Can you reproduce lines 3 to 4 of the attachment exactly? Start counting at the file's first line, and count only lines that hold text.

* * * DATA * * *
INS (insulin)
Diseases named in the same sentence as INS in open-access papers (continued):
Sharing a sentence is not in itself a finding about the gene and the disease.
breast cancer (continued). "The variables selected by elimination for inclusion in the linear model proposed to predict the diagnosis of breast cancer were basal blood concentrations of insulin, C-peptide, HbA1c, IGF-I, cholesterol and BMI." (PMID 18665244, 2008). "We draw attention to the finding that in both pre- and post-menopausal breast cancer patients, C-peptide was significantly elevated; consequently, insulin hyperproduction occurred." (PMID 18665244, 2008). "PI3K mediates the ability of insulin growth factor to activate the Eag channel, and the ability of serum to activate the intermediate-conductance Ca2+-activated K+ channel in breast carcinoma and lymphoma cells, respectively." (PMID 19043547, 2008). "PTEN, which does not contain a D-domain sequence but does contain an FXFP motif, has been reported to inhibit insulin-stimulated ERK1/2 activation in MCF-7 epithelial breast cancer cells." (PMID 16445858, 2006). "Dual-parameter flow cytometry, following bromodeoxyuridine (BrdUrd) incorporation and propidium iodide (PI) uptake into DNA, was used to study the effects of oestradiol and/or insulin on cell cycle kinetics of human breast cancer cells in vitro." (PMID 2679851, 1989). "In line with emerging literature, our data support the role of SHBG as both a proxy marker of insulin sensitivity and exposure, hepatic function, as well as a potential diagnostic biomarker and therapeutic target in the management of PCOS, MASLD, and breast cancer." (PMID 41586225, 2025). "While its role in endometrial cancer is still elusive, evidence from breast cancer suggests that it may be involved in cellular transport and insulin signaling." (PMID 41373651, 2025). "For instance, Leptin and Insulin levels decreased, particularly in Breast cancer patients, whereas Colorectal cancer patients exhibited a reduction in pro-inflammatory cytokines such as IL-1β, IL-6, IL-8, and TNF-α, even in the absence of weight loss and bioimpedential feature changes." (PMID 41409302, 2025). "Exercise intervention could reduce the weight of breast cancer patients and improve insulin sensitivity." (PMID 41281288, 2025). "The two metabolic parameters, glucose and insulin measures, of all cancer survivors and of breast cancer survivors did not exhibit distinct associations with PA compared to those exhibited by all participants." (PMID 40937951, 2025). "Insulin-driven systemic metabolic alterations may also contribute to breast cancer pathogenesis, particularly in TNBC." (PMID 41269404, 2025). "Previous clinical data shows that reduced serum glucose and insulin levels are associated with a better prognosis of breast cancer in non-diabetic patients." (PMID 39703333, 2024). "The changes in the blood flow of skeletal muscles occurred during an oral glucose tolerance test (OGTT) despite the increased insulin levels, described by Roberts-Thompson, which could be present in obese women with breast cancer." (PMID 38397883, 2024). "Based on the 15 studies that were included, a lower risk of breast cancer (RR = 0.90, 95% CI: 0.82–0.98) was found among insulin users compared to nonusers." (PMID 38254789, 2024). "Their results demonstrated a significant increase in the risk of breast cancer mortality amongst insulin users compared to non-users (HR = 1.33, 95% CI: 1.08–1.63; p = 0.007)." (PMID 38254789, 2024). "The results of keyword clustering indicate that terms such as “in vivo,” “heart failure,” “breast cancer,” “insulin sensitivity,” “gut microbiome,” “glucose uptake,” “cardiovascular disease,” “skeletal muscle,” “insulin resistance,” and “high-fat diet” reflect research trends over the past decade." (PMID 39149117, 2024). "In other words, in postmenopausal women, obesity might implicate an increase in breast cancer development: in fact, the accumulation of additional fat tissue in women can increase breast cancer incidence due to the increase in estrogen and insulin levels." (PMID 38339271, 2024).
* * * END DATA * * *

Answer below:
Sharing a sentence is not in itself a finding about the gene and the disease.
breast cancer (continued). "The variables selected by elimination for inclusion in the linear model proposed to predict the diagnosis of breast cancer were basal blood concentrations of insulin, C-peptide, HbA1c, IGF-I, cholesterol and BMI." (PMID 18665244, 2008). "We draw attention to the finding that in both pre- and post-menopausal breast cancer patients, C-peptide was significantly elevated; consequently, insulin hyperproduction occurred." (PMID 18665244, 2008). "PI3K mediates the ability of insulin growth factor to activate the Eag channel, and the ability of serum to activate the intermediate-conductance Ca2+-activated K+ channel in breast carcinoma and lymphoma cells, respectively." (PMID 19043547, 2008). "PTEN, which does not contain a D-domain sequence but does contain an FXFP motif, has been reported to inhibit insulin-stimulated ERK1/2 activation in MCF-7 epithelial breast cancer cells." (PMID 16445858, 2006). "Dual-parameter flow cytometry, following bromodeoxyuridine (BrdUrd) incorporation and propidium iodide (PI) uptake into DNA, was used to study the effects of oestradiol and/or insulin on cell cycle kinetics of human breast cancer cells in vitro." (PMID 2679851, 1989). "In line with emerging literature, our data support the role of SHBG as both a proxy marker of insulin sensitivity and exposure, hepatic function, as well as a potential diagnostic biomarker and therapeutic target in the management of PCOS, MASLD, and breast cancer." (PMID 41586225, 2025). "While its role in endometrial cancer is still elusive, evidence from breast cancer suggests that it may be involved in cellular transport and insulin signaling." (PMID 41373651, 2025). "For instance, Leptin and Insulin levels decreased, particularly in Breast cancer patients, whereas Colorectal cancer patients exhibited a reduction in pro-inflammatory cytokines such as IL-1β, IL-6, IL-8, and TNF-α, even in the absence of weight loss and bioimpedential feature changes." (PMID 41409302, 2025). "Exercise intervention could reduce the weight of breast cancer patients and improve insulin sensitivity." (PMID 41281288, 2025). "The two metabolic parameters, glucose and insulin measures, of all cancer survivors and of breast cancer survivors did not exhibit distinct associations with PA compared to those exhibited by all participants." (PMID 40937951, 2025). "Insulin-driven systemic metabolic alterations may also contribute to breast cancer pathogenesis, particularly in TNBC." (PMID 41269404, 2025). "Previous clinical data shows that reduced serum glucose and insulin levels are associated with a better prognosis of breast cancer in non-diabetic patients." (PMID 39703333, 2024). "The changes in the blood flow of skeletal muscles occurred during an oral glucose tolerance test (OGTT) despite the increased insulin levels, described by Roberts-Thompson, which could be present in obese women with breast cancer." (PMID 38397883, 2024). "Based on the 15 studies that were included, a lower risk of breast cancer (RR = 0.90, 95% CI: 0.82–0.98) was found among insulin users compared to nonusers." (PMID 38254789, 2024). "Their results demonstrated a significant increase in the risk of breast cancer mortality amongst insulin users compared to non-users (HR = 1.33, 95% CI: 1.08–1.63; p = 0.007)." (PMID 38254789, 2024). "The results of keyword clustering indicate that terms such as “in vivo,” “heart failure,” “breast cancer,” “insulin sensitivity,” “gut microbiome,” “glucose uptake,” “cardiovascular disease,” “skeletal muscle,” “insulin resistance,” and “high-fat diet” reflect research trends over the past decade." (PMID 39149117, 2024). "In other words, in postmenopausal women, obesity might implicate an increase in breast cancer development: in fact, the accumulation of additional fat tissue in women can increase breast cancer incidence due to the increase in estrogen and insulin levels." (PMID 38339271, 2024).